5G is just starting to roll out in Ireland, but there’s still confusion around this communications technology and what it’s capable of.
As of March 2019, 15 operators across the world had commercially launched 5G services. By June, 33 operators had commercially launched 5G in 20 countries.
In Ireland, Eir has confirmed its 5G roll-out will come this year, expected in September, and earlier this month Vodafone Ireland launched the country’s first commercial 5G service in Dublin, Cork, Limerick, Galway and Waterford.
Meanwhile, Maynooth University launched a 5G test centre, the country’s first large-scale facility for the research and testing of radio and wireless technologies needed for 5G and future internet-of-things devices.
While it’s certainly grabbing headlines and gaining traction, 5G is still not widely understood by consumers.
What is 5G?
In many cases, 5G technology is intended to improve mobile phone signals to rural populations as part of efforts to increase innovation in underserved areas.
In essence, it is the next generation of wireless mobile connections, following on from the 4G networks currently used by smartphones across the globe.
As the name suggests, this is the fifth generation of the network technology.
How fast is 5G?
There is no official speed standard for 5G, but many experts expect it to be up to 10 times faster than 4G – and therefore potentially faster than home fibre broadband.
‘At 5G’s theoretical top speed, you could download an entire 25GB Ultra HD movie in about 20 seconds’
– ERNEST DOKU
Ernest Doku, mobiles expert at uSwitch.com, said: “5G is a next-gen network technology that should deliver speeds of up to 10Gbps – on paper, that’s considerably faster than 4G’s top-end speed of 300Mbps.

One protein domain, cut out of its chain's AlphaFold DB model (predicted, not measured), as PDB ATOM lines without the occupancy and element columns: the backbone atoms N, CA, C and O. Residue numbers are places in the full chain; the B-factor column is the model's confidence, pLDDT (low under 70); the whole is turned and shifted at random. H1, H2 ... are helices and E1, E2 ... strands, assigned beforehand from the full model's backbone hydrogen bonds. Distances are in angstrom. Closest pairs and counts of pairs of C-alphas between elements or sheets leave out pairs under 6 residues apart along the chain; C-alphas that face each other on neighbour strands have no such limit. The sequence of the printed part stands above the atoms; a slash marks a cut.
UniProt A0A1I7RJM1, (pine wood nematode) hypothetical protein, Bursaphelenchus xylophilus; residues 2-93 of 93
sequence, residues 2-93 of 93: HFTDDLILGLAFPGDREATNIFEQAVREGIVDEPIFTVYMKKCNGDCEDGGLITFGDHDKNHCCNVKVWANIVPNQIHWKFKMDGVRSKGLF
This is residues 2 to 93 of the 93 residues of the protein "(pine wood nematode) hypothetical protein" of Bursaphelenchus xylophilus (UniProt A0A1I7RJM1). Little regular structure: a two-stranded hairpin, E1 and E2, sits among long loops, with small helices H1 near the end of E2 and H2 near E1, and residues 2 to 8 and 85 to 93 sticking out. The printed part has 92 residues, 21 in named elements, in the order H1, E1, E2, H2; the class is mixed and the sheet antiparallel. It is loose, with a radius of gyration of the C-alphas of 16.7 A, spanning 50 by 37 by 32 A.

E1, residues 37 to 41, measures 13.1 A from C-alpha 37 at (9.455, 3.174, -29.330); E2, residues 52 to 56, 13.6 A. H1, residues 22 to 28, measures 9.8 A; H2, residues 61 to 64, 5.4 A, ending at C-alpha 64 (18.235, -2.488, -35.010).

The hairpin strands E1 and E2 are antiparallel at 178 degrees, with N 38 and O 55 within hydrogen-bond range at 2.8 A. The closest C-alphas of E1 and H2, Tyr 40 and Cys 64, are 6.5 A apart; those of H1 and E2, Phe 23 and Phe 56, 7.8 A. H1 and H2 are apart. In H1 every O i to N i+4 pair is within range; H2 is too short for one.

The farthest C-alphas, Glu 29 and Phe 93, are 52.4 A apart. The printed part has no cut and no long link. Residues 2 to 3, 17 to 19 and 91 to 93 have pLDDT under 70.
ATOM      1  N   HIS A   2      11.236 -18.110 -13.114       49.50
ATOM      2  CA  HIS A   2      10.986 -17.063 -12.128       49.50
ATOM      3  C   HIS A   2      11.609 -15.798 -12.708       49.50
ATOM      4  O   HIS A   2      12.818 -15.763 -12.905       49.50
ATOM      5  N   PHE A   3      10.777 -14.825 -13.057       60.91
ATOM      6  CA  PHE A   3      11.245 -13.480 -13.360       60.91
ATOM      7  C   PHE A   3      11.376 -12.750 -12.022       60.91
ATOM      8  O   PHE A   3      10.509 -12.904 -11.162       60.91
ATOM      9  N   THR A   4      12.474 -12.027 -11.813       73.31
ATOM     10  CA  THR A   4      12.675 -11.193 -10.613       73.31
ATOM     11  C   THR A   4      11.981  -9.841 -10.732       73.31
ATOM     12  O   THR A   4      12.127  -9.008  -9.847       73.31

“In practice though, as we’ve seen with 4G, the speeds will likely be well below that but real-world tests do show it’s still much quicker than its predecessor.
“Where you’ll see a real difference with 5G is in the speeds you can download Ultra HD and 3D video. At 5G’s theoretical top speed, you could download an entire 25GB Ultra HD movie in about 20 seconds.”
How does 5G work?
5G is made up of unique radio frequencies that are broken up into bands. These frequencies are a lot higher than 4G, which means they can support a larger capacity.
Experts say this means more connected devices can be used at one time.
“5G tech also has the capacity to handle the surge in demand for bandwidth generated by the internet of things boom,” Doku said.
“5G is considered a millimetre wave technology. With a shorter wavelength than 4G, it has a higher frequency, which gives it a higher bandwidth and, consequently, the ability to handle more data.”
Experts have also suggested that some potential benefits of this could be the increased ability to operate data-heavy networks, such as those needed to power autonomous vehicles, in years to come.
– PA Media, with additional reporting from Elaine Burke